The article goes on to review the mechanism of anatomic compression of the occipital nerves within the cervical musculature and the reasons for which inflammatory tissues may develop around the nerves, leading to further nerve compression and gradually increasing pain.  This raises fascinating questions… for example, might this be a contributing factor to the so-called transformation from episodic migraine to chronic migraine?   We touch briefly on the role of nerve decompression surgery, which continues to be an important part of my clinical practice

What are the implications of your article’s findings or the conclusions that could be drawn for practice, research, policy, or public health? 

Ten years after the approval of Botox in the United States and the EU as an effective treatment of chronic migraine, chronic headache continues to be a leading cause of disability in both of these countries.  Clearly, we have much more to learn and to offer regarding the etiology of chronic head and neck pain.  I hope that pursuing research of peripheral factors including nerve compression, and, leading from that, the effect of nerve decompression in treating pain, will be a significant focus in Headache Medicine going forward.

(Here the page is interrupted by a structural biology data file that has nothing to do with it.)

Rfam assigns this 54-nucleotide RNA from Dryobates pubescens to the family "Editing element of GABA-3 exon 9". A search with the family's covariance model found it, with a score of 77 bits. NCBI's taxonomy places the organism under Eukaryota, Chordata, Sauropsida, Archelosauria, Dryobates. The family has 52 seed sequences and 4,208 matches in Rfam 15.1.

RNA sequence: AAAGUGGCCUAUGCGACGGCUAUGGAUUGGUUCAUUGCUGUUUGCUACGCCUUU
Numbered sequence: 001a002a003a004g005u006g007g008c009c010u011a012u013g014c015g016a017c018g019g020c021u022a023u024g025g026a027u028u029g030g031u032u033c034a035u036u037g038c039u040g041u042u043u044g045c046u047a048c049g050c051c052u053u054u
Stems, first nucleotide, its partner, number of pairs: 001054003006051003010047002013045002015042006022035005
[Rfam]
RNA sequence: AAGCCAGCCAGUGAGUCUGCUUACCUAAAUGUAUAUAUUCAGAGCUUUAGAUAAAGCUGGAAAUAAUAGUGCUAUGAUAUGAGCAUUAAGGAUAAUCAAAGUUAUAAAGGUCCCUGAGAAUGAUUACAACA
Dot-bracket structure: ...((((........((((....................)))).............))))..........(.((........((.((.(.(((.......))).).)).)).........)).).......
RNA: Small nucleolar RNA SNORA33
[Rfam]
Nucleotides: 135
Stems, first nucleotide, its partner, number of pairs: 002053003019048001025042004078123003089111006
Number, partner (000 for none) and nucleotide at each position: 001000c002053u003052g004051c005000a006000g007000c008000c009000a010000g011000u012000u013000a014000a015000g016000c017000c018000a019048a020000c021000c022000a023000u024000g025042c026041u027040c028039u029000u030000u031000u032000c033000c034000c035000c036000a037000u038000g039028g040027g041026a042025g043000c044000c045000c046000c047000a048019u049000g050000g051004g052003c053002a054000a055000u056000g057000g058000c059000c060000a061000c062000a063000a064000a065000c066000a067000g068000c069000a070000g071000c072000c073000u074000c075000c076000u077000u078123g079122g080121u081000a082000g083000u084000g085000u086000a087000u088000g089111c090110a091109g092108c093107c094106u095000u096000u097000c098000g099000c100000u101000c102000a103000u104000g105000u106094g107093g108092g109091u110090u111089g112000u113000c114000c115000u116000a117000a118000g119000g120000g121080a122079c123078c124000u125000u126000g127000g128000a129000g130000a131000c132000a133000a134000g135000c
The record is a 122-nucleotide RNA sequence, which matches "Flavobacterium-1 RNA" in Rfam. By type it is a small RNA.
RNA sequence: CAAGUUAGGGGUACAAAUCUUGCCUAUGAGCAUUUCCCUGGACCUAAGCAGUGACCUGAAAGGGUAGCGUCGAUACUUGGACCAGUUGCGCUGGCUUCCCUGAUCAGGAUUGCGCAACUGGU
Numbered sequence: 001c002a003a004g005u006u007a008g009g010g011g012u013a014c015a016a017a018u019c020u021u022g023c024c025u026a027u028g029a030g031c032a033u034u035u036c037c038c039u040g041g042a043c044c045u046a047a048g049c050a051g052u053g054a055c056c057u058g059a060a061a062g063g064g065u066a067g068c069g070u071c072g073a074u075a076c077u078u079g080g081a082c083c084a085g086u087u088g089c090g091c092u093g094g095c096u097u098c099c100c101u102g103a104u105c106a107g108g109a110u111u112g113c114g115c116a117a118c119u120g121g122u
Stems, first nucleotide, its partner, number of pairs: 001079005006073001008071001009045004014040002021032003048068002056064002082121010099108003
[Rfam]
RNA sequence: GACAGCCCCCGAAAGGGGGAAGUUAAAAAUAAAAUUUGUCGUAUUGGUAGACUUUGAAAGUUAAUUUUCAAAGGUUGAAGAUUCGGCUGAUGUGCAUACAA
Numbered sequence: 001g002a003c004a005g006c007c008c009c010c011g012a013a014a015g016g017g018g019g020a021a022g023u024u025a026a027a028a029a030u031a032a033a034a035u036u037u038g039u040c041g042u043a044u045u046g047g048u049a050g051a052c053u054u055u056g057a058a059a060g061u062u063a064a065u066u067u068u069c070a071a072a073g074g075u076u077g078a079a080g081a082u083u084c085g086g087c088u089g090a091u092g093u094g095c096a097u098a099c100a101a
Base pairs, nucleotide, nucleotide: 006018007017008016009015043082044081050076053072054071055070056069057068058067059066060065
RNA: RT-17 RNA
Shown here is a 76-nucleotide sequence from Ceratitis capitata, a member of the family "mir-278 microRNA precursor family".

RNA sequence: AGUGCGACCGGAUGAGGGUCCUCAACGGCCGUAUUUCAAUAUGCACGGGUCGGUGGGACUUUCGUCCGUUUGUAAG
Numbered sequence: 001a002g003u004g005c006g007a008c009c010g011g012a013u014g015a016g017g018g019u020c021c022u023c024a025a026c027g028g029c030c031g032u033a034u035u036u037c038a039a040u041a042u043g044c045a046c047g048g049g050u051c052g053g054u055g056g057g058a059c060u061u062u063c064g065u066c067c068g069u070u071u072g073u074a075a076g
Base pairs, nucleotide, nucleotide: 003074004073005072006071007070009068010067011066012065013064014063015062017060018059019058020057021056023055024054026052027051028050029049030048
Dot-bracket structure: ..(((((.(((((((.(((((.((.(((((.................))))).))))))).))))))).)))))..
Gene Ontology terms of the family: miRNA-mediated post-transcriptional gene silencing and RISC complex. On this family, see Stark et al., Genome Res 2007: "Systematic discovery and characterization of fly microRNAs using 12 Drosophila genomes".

Research in this area has been hampered by several factors: (1) the paradigm shift that is involved in considering extracranial and cervical factors as a possible main cause of chronic headache in some individuals; (2) challenges in conducting research on nerve decompression surgery, ranging from the lack of a clear funding source to the ethical challenges of conducting controlled clinical trial that would require sham (four- hour long, in the prone position) surgery, and (3) the lack of wider collaboration between Headache Medicine practitioners and plastic surgeons.  This last factor has been particularly problematic.  It has resulted in plastic surgeons identifying patients who they deem to be good surgical candidates and operating independently, and mistakes have been made in this regard.  I think however that this moment should be an inflection point for the treatment of chronic migraine.   I believe that the practice model that my current practice embodies, with the close collaboration of  Headache Medicine, Plastic Surgery, Psychology (for both formal testing and treatment), and Physical Therapy is necessary, and should be the model for what Headache Medicine should look like in the future.